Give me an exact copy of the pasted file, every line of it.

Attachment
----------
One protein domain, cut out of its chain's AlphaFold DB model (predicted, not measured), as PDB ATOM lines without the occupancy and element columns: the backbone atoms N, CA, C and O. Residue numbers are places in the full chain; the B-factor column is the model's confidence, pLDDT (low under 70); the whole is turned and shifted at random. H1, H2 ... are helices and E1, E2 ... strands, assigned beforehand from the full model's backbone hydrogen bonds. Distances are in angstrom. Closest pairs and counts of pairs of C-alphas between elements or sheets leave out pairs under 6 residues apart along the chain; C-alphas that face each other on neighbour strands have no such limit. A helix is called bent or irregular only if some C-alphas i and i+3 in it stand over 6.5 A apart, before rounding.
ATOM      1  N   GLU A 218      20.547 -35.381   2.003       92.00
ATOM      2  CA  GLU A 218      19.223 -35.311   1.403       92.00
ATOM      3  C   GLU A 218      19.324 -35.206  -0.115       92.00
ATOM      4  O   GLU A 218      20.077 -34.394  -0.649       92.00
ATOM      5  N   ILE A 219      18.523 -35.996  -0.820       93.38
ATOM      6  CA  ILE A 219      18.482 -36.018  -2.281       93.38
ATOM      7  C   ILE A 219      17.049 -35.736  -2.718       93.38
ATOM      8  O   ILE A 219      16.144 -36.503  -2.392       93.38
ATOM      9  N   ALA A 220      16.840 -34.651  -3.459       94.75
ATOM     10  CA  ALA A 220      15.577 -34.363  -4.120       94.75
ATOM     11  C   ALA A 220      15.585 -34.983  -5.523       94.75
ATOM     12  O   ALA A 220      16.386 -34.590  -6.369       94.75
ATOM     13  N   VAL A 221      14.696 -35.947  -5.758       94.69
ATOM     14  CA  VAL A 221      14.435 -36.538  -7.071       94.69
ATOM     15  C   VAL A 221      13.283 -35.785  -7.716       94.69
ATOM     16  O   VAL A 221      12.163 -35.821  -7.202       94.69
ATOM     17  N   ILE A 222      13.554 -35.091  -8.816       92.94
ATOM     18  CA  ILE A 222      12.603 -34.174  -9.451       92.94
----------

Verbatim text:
One protein domain, cut out of its chain's AlphaFold DB model (predicted, not measured), as PDB ATOM lines without the occupancy and element columns: the backbone atoms N, CA, C and O. Residue numbers are places in the full chain; the B-factor column is the model's confidence, pLDDT (low under 70); the whole is turned and shifted at random. H1, H2 ... are helices and E1, E2 ... strands, assigned beforehand from the full model's backbone hydrogen bonds. Distances are in angstrom. Closest pairs and counts of pairs of C-alphas between elements or sheets leave out pairs under 6 residues apart along the chain; C-alphas that face each other on neighbour strands have no such limit. A helix is called bent or irregular only if some C-alphas i and i+3 in it stand over 6.5 A apart, before rounding.
ATOM      1  N   GLU A 218      20.547 -35.381   2.003       92.00
ATOM      2  CA  GLU A 218      19.223 -35.311   1.403       92.00
ATOM      3  C   GLU A 218      19.324 -35.206  -0.115       92.00
ATOM      4  O   GLU A 218      20.077 -34.394  -0.649       92.00
ATOM      5  N   ILE A 219      18.523 -35.996  -0.820       93.38
ATOM      6  CA  ILE A 219      18.482 -36.018  -2.281       93.38
ATOM      7  C   ILE A 219      17.049 -35.736  -2.718       93.38
ATOM      8  O   ILE A 219      16.144 -36.503  -2.392       93.38
ATOM      9  N   ALA A 220      16.840 -34.651  -3.459       94.75
ATOM     10  CA  ALA A 220      15.577 -34.363  -4.120       94.75
ATOM     11  C   ALA A 220      15.585 -34.983  -5.523       94.75
ATOM     12  O   ALA A 220      16.386 -34.590  -6.369       94.75
ATOM     13  N   VAL A 221      14.696 -35.947  -5.758       94.69
ATOM     14  CA  VAL A 221      14.435 -36.538  -7.071       94.69
ATOM     15  C   VAL A 221      13.283 -35.785  -7.716       94.69
ATOM     16  O   VAL A 221      12.163 -35.821  -7.202       94.69
ATOM     17  N   ILE A 222      13.554 -35.091  -8.816       92.94
ATOM     18  CA  ILE A 222      12.603 -34.174  -9.451       92.94